The indie romantic dramedy Save the Date — new to DVD, Blu-ray and digital this week — starts in awfully familiar territory.
Twenty-something Sarah (Lizzy Caplan) is a bookstore clerk and aspiring artist who's about to have her sketches premiere in a small gallery. Her boyfriend Kevin (Geoffrey Arend, Body of Proof) is the lead singer of an appropriately hip indie band. They've just moved in together.
Meanwhile, Sarah's older sister Beth (Alison Brie, Mad Men) is planning her own wedding to fiance Andrew (Martin Starr, Adventureland), drummer for said indie band. Both couples are on the verge of making major life commitments. They process their feelings by way of late-night conversations in studio lofts with hardwood floors and stacks of vinyl in plastic crates. There's a lot of hand-wringing about The Future and several variations on the phrase: "I'm about to spend the rest of my life with this person!"
I've developed a low pain threshold, over the years, for indie films about attractive big city creative types and their romantic problems. I understand that you're supposed to write about what you know, but c'mon emerging Los Angeles screenwriters. Can't you stretch just a little?
All that said, Save the Date does what it does about as well as it can be done. The film's greatest strength is the lead performance from Lizzy Caplan, the future movie star whose past credits include Cloverfield, Hot Tub Time Machine and the late, lamented Freaks and Geeks.
The lovely and talented Ms. Caplan is genuinely lovely and talented. Save the Date gives Caplan her first lead role and she digs in hard. Her character, Sarah, is a person in progress. She's afraid of making any kind of commitment to man or career. But Sarah is also capable of self-assessment. She knows that she's afraid, and that she has to change.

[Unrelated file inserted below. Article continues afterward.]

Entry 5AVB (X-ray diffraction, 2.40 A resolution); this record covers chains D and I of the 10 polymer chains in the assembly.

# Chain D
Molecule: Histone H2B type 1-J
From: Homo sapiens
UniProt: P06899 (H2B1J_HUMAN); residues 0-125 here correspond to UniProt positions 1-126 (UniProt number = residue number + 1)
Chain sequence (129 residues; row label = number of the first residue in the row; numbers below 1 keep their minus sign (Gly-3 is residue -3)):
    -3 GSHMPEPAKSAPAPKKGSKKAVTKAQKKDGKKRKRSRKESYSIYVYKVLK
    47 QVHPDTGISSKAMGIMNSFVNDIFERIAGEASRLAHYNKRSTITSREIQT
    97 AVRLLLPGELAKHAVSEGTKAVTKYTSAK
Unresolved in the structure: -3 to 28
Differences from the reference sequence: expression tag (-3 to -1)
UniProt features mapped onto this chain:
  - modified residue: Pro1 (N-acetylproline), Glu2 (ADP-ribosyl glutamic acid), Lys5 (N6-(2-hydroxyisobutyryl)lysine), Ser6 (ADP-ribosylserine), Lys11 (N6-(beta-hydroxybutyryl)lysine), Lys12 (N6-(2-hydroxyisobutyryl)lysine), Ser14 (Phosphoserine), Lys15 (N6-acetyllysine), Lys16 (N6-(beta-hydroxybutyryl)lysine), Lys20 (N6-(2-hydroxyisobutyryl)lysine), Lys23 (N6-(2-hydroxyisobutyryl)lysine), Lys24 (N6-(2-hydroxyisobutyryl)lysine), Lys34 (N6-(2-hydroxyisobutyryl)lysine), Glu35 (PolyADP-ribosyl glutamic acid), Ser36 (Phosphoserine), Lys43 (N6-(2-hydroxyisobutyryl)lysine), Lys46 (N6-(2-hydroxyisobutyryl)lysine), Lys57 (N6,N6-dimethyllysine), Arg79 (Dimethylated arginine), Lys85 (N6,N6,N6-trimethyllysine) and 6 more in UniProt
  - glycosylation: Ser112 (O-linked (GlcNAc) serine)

Caplan provides a depth of feeling that isn't always there in the script's relatively shallow circumstances and relationships. You can feel her panic when boyfriend Kevin makes a grand but doomed gesture to take the relationship to another level. You feel it again when a new man enters her life, the earnest and ostensibly loveable Jonathan (Mark Webber, Scott Pilgrim vs. the World.)
And you feel for her yet again when she attends her gallery show and discovers that fear of failure is nothing compared to fear of success.
About halfway though Save the Date, a critical plot point raises the emotional stakes and the film picks up steam. Relationships deepen and shift. Director and co-writer Michael Mohan stages some nice scenes with Sarah and Beth's parents, who are coming out the other end of love and marriage.
The film delivers lighter moments too, including some funny material about the curious proliferation of indie bands with the word "wolf" in their name. The sex scenes are sexy indeed and feel casually authentic. Save The Date contains at least one immortal line concerning a body part that tastes like Merlot when it really, really shouldn't.
Save the Date has no hard surfaces or sharp edges, but it's a pleasant enough film and it really sticks the landing. There's an editing choice in the final scene that's precise to the millisecond, and sends the movie off on a pure high note.
Also New This Week:
Designed from the ground up to challenge and provoke, Quentin Tarantino's bold, bloody Django Unchained comes to DVD and Blu-ray with a handful of behind-the-scenes featurettes. Tarantino refuses to do DVD commentary tracks on his own films, which is a drag, since the man can famously hold forth like few others in the business.
Sequel to the underrated 2009 horror movie, The Haunting in Connecticut 2: Ghosts of Georgia seems to have a location confusion issue and gets my vote for the year's most unintentionally funny title.
The Criterion Collection has reissued director Alex Cox's 1980s punk-cinema classic Repo Man, starring Harry Dean Stanton and Emilio Estevez.
Angels of Sex, Dragon, Escapee, Future Weather, A Whisper to a Roar and — for you unrepentant Dana Delaney fans — China Beach: The Complete Collection.